MADISON, Wis. — Few people would dispute that Ethernet is gaining momentum as an in-vehicle network.
But beyond being the audio/visual (A/V) network for in-vehicle infotainment systems, what's the potential impact of Ethernet on the whole car? Opinions vary.
In a recent interview with EE Times, Rick Kreifeldt, president of the AVnu Alliance and vice president of Research and Innovation at Harman International, told us: “A/V was our original big focus.” But, he added, car OEMs today are looking “to use Ethernet architecture for drive-by-wire and autonomous vehicles.”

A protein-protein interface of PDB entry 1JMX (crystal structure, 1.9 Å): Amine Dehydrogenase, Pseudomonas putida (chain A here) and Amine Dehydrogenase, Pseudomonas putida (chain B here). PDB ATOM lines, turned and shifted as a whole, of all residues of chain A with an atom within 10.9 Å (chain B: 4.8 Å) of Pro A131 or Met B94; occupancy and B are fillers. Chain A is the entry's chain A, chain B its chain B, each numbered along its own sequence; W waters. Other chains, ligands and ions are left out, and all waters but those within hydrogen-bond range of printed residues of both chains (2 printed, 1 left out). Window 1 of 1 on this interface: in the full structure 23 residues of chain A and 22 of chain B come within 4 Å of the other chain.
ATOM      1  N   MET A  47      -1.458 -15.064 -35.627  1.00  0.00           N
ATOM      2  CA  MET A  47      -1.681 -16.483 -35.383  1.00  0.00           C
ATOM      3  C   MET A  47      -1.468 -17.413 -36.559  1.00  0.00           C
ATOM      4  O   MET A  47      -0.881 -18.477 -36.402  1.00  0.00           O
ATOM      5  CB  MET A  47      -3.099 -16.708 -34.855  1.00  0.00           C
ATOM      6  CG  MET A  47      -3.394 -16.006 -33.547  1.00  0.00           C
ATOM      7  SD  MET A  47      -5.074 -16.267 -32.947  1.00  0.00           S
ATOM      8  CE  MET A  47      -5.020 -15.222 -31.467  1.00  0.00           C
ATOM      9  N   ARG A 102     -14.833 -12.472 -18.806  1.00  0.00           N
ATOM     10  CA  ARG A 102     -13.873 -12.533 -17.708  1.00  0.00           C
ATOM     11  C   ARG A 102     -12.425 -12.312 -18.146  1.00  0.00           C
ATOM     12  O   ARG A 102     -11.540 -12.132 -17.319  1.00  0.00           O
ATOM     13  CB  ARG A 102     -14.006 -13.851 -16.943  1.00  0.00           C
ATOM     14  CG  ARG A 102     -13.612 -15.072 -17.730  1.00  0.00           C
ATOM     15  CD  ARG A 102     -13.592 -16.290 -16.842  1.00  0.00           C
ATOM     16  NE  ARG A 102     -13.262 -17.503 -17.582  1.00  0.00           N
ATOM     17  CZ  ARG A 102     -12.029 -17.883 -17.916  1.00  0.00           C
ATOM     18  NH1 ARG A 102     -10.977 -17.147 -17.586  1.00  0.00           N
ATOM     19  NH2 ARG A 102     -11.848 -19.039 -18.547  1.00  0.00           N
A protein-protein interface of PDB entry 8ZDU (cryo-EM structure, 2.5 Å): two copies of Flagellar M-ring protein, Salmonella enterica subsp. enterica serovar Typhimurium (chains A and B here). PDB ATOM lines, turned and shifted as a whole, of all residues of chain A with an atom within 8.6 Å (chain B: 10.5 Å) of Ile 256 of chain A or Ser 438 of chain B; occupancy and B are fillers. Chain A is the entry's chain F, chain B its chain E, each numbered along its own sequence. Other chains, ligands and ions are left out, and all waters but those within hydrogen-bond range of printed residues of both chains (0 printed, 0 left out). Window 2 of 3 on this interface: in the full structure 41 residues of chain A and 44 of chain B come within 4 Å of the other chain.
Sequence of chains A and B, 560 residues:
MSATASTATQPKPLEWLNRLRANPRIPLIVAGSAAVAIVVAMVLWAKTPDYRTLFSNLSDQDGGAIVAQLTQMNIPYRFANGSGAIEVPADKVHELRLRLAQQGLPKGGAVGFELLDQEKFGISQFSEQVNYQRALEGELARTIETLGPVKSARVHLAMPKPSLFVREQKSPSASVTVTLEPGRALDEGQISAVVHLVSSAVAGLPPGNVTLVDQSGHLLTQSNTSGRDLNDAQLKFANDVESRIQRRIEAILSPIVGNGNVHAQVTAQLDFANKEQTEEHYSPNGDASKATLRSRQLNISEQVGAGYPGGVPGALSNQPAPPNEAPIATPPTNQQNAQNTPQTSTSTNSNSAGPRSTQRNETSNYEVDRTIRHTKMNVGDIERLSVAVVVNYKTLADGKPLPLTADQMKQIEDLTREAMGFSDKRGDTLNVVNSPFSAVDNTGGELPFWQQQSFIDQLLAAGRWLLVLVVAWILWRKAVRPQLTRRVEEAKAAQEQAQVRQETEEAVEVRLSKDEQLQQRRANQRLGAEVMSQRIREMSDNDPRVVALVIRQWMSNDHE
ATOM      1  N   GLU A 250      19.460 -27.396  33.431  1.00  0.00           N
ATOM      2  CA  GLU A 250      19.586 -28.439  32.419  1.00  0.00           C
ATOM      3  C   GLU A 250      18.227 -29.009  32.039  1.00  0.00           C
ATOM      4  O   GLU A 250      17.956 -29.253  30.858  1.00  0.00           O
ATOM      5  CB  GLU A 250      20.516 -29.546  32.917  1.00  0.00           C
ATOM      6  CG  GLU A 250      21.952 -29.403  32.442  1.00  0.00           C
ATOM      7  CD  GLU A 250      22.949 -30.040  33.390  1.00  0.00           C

In short, the Ethernet is ready to control networks inside cars, where time-sensitive scheduling and latency are critical.
Work at the IEEE groups has made enough network enhancements, Kreifeldt said, for Ethernet to achieve the “precise timing” that can organize sensor information in sync for fusion, with “super-low latency” — a must for critical safety applications.
The automotive Ethernet will even introduce “redundancy” for in-vehicle communication, said Kreifeldt. The goal is a “full Ethernet car with an ability to work, no matter what [happens to a node in the network].”
In the following pages, we’ll explain why the AVnu Alliance believes that “Ethernet for Drive-by-Wire” isn't such a far-fetched idea.